2.1.3. Gymnodimines

Gymnodimines (GYMs) were first detected in oysters of the species Tiostrea chilensis in New Zealand in the early 1990s [63]. The first analogue isolated was GYM-A produced by the dinoflagellate Karenia selliformis (K. selliformis). After that episode, two different compounds (GYM-B and GYM-C) were identified in New Zealand cells from the same organism [64,65]. Today, eight GYM analogues have been identified [66]. It was recently confirmed that GYMs shares with SPX the same producer, the dinoflagellate species of Alexandrium [59,67]. The fact suggests the existence of common biosynthesis pathways for the production of these biotoxins, between the species Karenia selliformis and Alexandrium ostenfeldii [63]. GYMs have been detected in different matrices like mussels (M. galloprovincialis), oysters (T. chilensis), scallops (Pecten novaezelandiae), and clams (Ruditapes decussatus) worldwide [63,67,68]. In Europe, GYM-A was recently found for the first time in Italian mussels, in 84% of the samples, reaching the concentration of 12.1 µg kg−1 [66]. In addition, GYM A was also found for the first time in several molluscs from the north Atlantic Coast of Spain, including mussels (Mytilusgalloprovincialis), cockle (Cerastoderma edule), and oysters (Magallanagigas, and Ostrea edulis) at the maximum level of 23.93 µg/kg [69].

2.2. Azaspiracids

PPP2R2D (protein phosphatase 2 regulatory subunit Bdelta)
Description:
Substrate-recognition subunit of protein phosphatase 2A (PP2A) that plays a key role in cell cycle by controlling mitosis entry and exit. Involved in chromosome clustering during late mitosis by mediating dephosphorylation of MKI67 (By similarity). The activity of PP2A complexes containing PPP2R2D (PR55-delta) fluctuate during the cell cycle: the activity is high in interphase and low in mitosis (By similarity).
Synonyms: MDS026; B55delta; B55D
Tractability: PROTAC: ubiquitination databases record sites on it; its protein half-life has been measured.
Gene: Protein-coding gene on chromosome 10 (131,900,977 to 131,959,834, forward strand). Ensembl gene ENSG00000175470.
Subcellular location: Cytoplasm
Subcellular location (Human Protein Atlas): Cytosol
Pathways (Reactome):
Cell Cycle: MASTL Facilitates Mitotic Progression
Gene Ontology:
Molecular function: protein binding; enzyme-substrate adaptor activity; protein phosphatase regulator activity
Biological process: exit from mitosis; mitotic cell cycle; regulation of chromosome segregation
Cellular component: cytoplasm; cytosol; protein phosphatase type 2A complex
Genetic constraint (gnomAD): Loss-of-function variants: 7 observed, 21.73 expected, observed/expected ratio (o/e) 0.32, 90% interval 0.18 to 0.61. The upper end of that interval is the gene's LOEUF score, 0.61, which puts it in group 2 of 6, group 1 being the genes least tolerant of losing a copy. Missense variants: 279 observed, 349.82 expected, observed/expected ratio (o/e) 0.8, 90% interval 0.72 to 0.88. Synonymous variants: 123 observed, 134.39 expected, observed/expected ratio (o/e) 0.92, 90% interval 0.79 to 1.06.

Azaspiracids (AZAs) are lipophilic molecules with a structure consisting of a cyclic amine, three spiro-type ring bonds, and a carboxylic acid group (Figure 2A) [70]. They were first identified after a poisoning incident, in the Netherlands, where at least eight people became sick after ingesting mussels from the species Mytilus edulis collected in Killary Harbor, on the western coast of Ireland [71]. The responsible analogue was identified as AZA-1 and the main symptoms were nausea, vomiting, diarrhea, and stomach cramps [72]. Today, the AZAs group consist of more than 60 compounds [21] and is mainly produced by dinoflagellates from genera Azadinium and Amphidoma [73]. For example, the species Azadinium poporum was proofed to produce AZA-2, -11, -36, -37, -40, -41, -42, -59, and -62, while Azadinium spinosum releases AZA-1, -2, -11, 33, -34, -35, -50, and -51; Azadinium dexteroporum produces epi-AZA-7, AZA-35, 54, -55, -56, -57, and -58; and Amphidoma languida produces AZA-2, -38, -39, -43, -52, and -53 [70]. Some other AZAs are metabolites and products from oxidation, hydroxylation, decarboxylation, and dehydration occurring in shellfish [21,74]. AZA-17 and AZA-19 were found to be the main mussel metabolites of AZA-1 and AZA-2, respectively. AZA-3, AZA-4, AZA-6, and AZA-9 are formed via heat accelerated decarboxylation of AZA-17, AZA-21, AZA-19, and AZA-23, respectively [75]. The mode of action of AZAs in humans is unknown, although in vivo studies in mice showed that AZA1 is absorbed and distributed, being detected in spleen, kidney, lung, heart and liver, and brain [5,76]. AZA1 has been found to have cardiotoxic potential in rats. After repeated i.p. administration of sublethal doses, the rats displayed signs of heart failure and alteration of myocardium structure [77]. Oral toxicity of AZA1 towards mice indicates that single oral doses causing lethality vary from 250 to 600 μg/kg Some studies showed the oral toxicity of AZA1 [78,79,80]. Oral toxicity of AZA1 towards mice indicates that single oral doses causing lethality vary from 250 to 600 μg/kg [79,80]. To date, in vitro potencies are reported as AZA-2 > AZA-6 > AZA-34 ≈ 37-epi-AZA-1 > AZA-8 ≈ AZA-3 > AZA-1 > AZA-4 ≈ AZA-9 > AZA-5 ≈ AZA-10 > AZA-33 > AZA-26 [81,82].